patent
 

Free Account
 
Sponsors
 
Source Material

Click
August 2000
p. 18

Billboard Magazine
March 20, 2000

Daily Music News
March 20, 2000



Dr. Dre,
"Lolo" from the album
"2001"
Amazon

 
 

Hip Hop Hypocrite

When the Napster maelstrom hit the recording industry, Dr. Dre, along with Metallica, was one of the first to hurl accusations of copyright infringement at the popular file sharing site.

Dr. Dre is furious that people are using Napster to download his song "Lolo" without permission or license - an obvious "copyright infringement". The irony is that the prominent feature of that song is a sound that Dr. Dre appropriated without permission or license - an obvious "copyright infringement"?

How deep is the note?


The LucasFilm
Empire Strikes Back

If you've been to a movie with THX sound, you've heard the "Deep Note"; the heavily panned and faded sonic boom that accompanies the THX logo.

Allegedly, some time ago Dr. Dre requested permission from Lucasfilm, the purveyor of the THX technology, to use the famous sound for incorporation into one of his songs. According to Lucasfilm, they denied Dr. Dre's request to use the sound.

Despite the lack of permission or license to use the copyrighted material of Lucasfilm, the "Deep Note" is prominently featured on Dr. Dre's best-selling album, 2001. At the beginning of the first track, no less.

Consequently, Lucasfilm has filed suit against Dr. Dre (as well as the labels, Aftermath Entertainment and Interscope Records) seeking unspecified damages for copyright infringement.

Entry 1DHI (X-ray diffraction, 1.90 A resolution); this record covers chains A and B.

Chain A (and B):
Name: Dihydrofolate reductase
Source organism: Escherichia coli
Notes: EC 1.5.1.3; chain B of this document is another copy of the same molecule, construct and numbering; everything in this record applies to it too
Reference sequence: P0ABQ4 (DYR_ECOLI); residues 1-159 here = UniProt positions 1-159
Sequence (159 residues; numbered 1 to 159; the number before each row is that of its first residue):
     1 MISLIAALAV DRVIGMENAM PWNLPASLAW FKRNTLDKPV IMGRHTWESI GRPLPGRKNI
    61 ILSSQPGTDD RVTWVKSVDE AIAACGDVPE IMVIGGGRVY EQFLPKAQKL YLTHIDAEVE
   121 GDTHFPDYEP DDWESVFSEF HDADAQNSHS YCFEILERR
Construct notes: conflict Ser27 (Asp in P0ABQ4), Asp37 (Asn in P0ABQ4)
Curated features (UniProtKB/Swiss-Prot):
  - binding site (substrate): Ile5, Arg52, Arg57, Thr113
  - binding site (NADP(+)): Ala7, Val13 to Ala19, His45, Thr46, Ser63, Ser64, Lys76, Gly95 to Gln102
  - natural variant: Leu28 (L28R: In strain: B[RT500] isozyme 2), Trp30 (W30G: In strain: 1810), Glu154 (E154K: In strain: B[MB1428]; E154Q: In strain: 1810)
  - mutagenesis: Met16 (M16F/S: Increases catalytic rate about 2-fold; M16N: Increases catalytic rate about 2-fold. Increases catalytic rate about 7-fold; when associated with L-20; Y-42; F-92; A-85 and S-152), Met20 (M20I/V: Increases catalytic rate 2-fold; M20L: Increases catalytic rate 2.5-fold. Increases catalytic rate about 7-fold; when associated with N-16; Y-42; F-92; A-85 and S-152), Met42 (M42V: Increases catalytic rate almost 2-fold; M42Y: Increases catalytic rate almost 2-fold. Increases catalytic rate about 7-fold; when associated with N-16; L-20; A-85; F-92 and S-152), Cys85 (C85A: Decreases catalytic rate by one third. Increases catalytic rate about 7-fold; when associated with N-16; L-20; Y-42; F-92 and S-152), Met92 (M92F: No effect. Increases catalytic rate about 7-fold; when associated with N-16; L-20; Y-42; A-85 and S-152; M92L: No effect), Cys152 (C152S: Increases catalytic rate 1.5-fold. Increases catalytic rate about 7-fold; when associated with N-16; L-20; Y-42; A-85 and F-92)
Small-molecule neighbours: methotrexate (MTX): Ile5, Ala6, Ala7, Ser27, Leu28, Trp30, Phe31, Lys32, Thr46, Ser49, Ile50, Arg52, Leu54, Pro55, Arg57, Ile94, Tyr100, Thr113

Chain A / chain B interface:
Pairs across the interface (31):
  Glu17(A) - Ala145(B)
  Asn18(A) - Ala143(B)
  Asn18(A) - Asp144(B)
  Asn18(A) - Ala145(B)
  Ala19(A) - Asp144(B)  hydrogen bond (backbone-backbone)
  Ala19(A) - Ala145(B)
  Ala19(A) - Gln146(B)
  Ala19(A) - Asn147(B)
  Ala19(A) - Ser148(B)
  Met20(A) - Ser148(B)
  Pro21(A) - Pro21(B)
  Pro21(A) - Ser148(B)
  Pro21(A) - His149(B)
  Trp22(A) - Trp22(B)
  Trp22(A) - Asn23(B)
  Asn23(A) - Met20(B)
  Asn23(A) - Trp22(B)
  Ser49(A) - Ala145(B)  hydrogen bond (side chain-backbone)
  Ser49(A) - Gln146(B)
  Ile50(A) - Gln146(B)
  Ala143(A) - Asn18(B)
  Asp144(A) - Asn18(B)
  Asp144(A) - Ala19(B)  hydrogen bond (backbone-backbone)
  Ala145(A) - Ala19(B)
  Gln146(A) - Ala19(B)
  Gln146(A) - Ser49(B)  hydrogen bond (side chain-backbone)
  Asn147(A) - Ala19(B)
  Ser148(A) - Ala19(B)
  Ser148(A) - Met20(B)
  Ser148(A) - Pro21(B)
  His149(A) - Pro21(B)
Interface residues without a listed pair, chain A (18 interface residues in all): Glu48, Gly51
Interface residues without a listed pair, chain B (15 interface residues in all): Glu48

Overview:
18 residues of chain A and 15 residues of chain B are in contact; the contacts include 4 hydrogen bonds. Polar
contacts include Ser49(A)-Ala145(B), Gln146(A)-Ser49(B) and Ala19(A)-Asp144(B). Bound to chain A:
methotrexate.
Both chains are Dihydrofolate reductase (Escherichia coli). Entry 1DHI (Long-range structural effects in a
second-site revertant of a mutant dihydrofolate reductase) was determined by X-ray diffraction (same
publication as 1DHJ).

Dr. Dre slaps Musicmaker

Besides slamming Napster, Dr. Dre also appeared in a related story by demanding that Musicmaker.com immediately remove any of his songs from their website. Musicmaker is a custom-compilation and download site, and it had recently announced a licensing deal with Dr. Dre's former label, Death Row Records. The Musicmaker website listed 27 of Dr. Dre's songs for use in custom compilations.

MusicMaker

According to Andre Young's (Dr. Dre's real name) attorney, when Dr. Dre left Death Row Records, his departure contract gave the label rights only to material "in the same configuration as then had been previously publicly released," and that masters "shall only be distributed in the manner heretofore distributed." Presumably, this means that Death Row can only reissue pre-existing CDs and cassettes.

Dre's attorney told Musicmaker that Death Row "has no right to distribute individual tracks containing Mr. Young's performance, whether by digital download or traditional compact disk distribution" and that "by distributing this product to the public, you act as an aider and abetter of this copyright violation..."

Musicmaker responded that "the documents that were made known to us show that they [Death Row] have the rights to give us rights." Right.